GitHub open source contributions over the past 12 months, per # of commits: synopses (315 - my other startup project last year), dribdat (174 - more on this here), ogd-handbook (157 - a project with opendata.swiss), sodabot (74), dadatelekom (18), lofos (6), culturefunders-ch (3), pyzurich (2).
Besides coding, I post hundreds of times a month to the soda.camp Slack and Discourse, and try to drop in at least once a week into discuss.okfn.org and not get distracted by too many other Slacks. I write longer posts at blog.datalets.ch and promote these once in a while to opendata.ch. Open data is not the sole focus, but it is a key ingredient in almost everything about soda.camp.
I have wished many times that a roadmap and responsibilities of a working group or even an association could be agreed upon collaboratively, with our members and supporters, using the digital tools we so like to promote, before the meeting. Where we would just sit down to negotiate roadblocks and plan activities. This has been working quite well, and you will see evidence of it in our meta forum. Two other new associations I am supporting are doing just that:
Then there is the bigger picture:
From the Semantic Web to the Decentralized Web…
The blockchain as the world’s largest open database. And today, bots, Machine Learning and Artificial Intelligence – all making closed data a non sequitur, an obsolete variable, a closed (ha ha) issue. If the data isn’t out in open, it won’t be found. You are, effectively, offline. Go party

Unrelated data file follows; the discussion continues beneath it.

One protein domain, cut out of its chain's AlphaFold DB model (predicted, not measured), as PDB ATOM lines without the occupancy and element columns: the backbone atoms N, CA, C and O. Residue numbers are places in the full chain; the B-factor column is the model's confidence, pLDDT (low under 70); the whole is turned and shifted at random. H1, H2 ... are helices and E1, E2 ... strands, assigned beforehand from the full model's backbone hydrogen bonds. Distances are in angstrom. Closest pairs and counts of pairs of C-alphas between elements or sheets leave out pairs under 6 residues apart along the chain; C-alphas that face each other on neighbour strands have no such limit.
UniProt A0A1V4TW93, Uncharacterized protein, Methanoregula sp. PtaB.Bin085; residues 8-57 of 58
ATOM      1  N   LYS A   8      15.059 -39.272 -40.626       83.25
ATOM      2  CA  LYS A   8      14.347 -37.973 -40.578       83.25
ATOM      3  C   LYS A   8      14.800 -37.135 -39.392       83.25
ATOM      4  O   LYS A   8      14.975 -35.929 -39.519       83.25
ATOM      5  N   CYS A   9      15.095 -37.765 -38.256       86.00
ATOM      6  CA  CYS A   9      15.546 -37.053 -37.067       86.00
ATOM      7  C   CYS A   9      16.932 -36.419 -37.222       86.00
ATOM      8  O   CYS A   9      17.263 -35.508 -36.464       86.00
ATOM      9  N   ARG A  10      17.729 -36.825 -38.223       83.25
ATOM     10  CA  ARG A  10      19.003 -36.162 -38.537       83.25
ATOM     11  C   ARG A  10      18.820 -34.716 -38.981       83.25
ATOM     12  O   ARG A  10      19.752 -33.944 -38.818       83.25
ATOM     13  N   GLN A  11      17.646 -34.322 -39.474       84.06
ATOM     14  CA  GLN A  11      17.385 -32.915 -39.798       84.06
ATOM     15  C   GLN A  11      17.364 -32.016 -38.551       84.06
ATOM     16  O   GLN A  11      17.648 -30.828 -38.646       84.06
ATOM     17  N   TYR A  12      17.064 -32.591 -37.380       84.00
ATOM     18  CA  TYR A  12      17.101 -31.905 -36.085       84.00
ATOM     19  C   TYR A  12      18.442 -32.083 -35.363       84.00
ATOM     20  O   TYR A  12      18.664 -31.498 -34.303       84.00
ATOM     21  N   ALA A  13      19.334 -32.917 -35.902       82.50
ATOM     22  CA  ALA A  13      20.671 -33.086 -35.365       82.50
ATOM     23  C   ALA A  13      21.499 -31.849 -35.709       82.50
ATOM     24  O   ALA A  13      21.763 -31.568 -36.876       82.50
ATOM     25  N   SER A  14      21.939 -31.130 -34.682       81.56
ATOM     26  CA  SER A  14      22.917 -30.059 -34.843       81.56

I wrote about this already here, and you can track the influences of this hype/evolution in FizzBuzz. I cannot fix all problems on my own, but as colleagues, as a community, we must be able to address it together a step at a time. The only thing I can do is to stop blaming circumstances and face the issues.
At MakerFaire Zurich, I presented a short overview of the road that led me here over the past decade. Next to me Urban Sand from OpenKI, who said at one point that it has basically taken them 7+ years so far and they are still struggling, but stomping forward relentlessly nonetheless. Even just that point on its own was inspiring, and teaching.
We could all do with some more loving kindness, so I’m going to take a break right now and send someone I have been neglecting an expression of gratitude for their support … Done. Your turn.
Sure, the headline is readable. Of course, the goals may be sound. But if a project tries to appeal to you just because it claims to “make it open” - do ask what that commitment means to you. Be prepared to hold people to it, again and again.
Go a step further: see whether their behavior holds true to your ubuntu, to your philosophy. Do not buy into hype. Do not think a community is inclusive and tolerant just because they say so: try to find proof, ideally with data.
I’ve tried my best now to lay it bare. I know it’s a lot to take in. But it boils down to a simple question: do we have enough experimental data to support the hypothesis that this is an excellent, creative way to go about starting a School of Data, to dig into algorithms, to code beautiful things, to work with the young and the old.
Or should we stop this now and try something altogether different? … Like to learn to play the Rebac.
To be continued …